Attracting commerce-minded devs to an open source business

How open source ideology has become a New Zealand consultancy’s greatest asset

Cool. Sassy. Hip. When New Zealand consultancy Catalyst IT started up in 1997, it had none of those attributes. What it did have, however, was a vision to make open source software the preferred option for local businesses, and it was that vision that eventually led to the company's current financial success.

Catalyst's biggest asset, said the company's co-founder and director Donald Christie, has been its use of open source technology, which has enabled the company to deliver cost-effective, highly customized products to its clients.

The company has worked with some of New Zealand's most reputable organizations, including NZ Post, Telecom NZ, TAB, and the Electoral Enrolment Centre. Turnover is good, and the company has zero debt, Christie said.

"If anyone says that you can't make money doing open-source type work, they're just wrong," he said.

Staffing, on the other hand, was said to be the company's greatest liability, as the coming and going of employees was at times disruptive to the organization.

The company, which currently operates under what Christie calls a meritocractic 'management unstructure', is also now having to deal with management and internal communications issues owing to its growth over the years.

While existing employees have recently shown initiative and come forward with management suggestions, Christie acknowledged a need to recruit project managers - either externally or from existing employees - to establish clear leadership.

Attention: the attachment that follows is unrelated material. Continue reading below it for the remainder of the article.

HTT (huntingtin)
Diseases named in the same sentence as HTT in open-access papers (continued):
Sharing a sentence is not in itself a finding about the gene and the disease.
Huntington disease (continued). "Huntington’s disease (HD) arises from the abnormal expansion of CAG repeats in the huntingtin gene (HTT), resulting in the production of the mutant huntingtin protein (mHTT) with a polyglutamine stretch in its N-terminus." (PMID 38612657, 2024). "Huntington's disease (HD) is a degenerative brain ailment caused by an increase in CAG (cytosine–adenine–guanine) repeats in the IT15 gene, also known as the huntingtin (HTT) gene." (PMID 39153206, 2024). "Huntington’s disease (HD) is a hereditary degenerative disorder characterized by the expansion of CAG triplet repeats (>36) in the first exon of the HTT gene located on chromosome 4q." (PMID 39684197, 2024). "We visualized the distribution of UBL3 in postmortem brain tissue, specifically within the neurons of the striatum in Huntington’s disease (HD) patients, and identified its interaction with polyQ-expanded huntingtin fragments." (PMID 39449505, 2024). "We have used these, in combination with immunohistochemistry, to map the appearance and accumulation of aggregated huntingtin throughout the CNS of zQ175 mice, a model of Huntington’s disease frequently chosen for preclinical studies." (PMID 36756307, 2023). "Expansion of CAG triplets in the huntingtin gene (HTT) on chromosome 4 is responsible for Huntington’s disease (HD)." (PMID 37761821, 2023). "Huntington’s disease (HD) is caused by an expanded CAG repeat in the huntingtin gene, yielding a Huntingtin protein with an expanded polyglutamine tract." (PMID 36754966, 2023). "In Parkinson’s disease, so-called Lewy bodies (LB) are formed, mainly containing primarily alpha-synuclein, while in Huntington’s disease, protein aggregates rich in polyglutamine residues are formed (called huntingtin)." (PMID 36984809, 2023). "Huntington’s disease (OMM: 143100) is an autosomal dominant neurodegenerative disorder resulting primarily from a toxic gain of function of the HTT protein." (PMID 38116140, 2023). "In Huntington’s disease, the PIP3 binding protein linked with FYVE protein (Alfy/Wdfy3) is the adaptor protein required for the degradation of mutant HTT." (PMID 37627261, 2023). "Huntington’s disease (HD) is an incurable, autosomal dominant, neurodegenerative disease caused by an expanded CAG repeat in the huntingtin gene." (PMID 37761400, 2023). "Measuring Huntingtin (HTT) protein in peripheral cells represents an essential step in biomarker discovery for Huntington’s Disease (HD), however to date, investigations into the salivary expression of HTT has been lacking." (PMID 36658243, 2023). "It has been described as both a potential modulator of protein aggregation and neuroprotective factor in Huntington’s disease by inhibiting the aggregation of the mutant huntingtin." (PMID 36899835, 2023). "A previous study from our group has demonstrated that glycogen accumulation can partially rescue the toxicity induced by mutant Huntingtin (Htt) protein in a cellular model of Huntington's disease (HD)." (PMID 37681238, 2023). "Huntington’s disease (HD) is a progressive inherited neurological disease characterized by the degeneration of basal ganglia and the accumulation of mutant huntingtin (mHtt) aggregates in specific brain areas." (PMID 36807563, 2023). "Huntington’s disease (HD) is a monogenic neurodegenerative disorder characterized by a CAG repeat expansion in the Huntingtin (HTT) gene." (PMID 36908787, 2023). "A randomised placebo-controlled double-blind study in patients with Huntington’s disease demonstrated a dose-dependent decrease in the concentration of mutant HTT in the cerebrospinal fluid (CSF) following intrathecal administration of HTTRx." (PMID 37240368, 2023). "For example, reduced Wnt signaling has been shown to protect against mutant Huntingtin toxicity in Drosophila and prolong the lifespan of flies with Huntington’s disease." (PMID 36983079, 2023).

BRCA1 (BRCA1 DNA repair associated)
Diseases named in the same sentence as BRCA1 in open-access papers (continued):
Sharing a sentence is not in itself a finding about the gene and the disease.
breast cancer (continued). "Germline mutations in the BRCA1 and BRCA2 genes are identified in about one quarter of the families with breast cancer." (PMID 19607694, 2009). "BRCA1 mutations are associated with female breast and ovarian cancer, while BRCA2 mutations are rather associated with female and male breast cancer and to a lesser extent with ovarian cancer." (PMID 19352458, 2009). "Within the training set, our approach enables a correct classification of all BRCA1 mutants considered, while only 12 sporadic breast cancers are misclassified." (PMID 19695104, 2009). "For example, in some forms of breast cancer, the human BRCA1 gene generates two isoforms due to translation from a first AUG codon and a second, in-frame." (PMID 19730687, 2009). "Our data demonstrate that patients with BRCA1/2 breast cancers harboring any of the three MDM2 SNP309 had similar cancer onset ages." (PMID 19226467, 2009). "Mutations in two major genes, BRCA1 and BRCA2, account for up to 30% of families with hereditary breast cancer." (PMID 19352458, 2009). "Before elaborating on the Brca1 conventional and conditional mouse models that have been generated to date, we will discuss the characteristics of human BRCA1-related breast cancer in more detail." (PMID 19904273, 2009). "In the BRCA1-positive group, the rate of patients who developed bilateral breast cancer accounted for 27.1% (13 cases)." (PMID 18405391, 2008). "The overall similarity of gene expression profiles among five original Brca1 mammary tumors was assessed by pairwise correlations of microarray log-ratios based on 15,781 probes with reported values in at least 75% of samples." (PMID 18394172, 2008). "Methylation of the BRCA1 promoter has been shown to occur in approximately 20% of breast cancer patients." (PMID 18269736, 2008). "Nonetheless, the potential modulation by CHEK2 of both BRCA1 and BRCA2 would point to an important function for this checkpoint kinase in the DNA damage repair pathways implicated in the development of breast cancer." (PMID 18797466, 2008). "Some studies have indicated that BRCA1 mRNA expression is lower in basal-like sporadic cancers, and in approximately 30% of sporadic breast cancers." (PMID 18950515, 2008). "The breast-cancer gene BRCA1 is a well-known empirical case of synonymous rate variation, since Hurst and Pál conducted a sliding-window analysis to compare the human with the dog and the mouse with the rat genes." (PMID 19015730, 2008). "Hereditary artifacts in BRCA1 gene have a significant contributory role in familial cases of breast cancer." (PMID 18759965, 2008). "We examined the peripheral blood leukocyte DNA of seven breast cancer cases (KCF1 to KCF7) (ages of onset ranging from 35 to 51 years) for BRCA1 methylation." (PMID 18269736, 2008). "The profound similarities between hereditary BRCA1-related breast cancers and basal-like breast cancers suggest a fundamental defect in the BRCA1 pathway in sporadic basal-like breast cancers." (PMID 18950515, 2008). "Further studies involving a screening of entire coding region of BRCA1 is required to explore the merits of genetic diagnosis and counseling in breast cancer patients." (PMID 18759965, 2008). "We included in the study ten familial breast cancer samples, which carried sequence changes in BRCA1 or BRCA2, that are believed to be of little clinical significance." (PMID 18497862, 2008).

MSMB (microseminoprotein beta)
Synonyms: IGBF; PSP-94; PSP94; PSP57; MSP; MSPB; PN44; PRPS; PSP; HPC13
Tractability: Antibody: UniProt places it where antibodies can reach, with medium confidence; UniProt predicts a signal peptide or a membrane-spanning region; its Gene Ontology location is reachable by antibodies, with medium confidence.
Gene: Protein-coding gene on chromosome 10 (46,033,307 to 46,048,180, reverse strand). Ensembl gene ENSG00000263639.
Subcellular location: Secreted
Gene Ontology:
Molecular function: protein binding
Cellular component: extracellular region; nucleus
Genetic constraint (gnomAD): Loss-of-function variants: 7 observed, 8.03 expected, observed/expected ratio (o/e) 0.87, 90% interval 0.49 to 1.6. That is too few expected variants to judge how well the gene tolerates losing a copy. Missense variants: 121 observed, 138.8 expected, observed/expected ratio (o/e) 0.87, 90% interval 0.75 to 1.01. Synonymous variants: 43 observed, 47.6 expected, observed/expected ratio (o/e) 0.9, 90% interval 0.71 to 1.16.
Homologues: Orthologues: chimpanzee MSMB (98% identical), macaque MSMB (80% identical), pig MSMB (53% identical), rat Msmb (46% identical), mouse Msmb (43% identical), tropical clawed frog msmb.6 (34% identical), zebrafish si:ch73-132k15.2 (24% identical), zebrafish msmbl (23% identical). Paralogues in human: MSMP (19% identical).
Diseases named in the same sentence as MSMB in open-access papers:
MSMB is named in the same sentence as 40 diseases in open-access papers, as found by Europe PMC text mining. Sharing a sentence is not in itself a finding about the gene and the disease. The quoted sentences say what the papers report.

"We're trying to manage change and growth without losing some of the things that made us enjoy starting our own company in the first place," Christie said.

Catalyst maintains a rather flexible recruitment policy of "never turning away a good person". As a result, the company now has almost 80 staff, including six full-time directors.

Christie said potential employees tend to be involved in open source community projects, which can provide the recruiter with some measure of a developer's skill level and how he or she interacts with colleagues on forums.

Participating in open source projects can also be a valuable maturing process, Christie said, in which young people can obtain skills that took himself years to learn - "like that being polite and respectful to people is good," he said.

In its aim to attract mature, lucid developers who understand how open source projects work and are also able to work closely with clients, Catalyst has once again found its greatest asset to be its passion for open source. Christie recalls one employee who first contacted Catalyst because of how he perceived open source to be promoted on the company's Web site.

The work environment in an open source company should also reflect its ideology, Christie said, starting from the tools that developers use in-house.

"Nothing tells a developer more than they are working in an open source company than pointing them to a Debian repository and telling them to set up their own desktop," he said.

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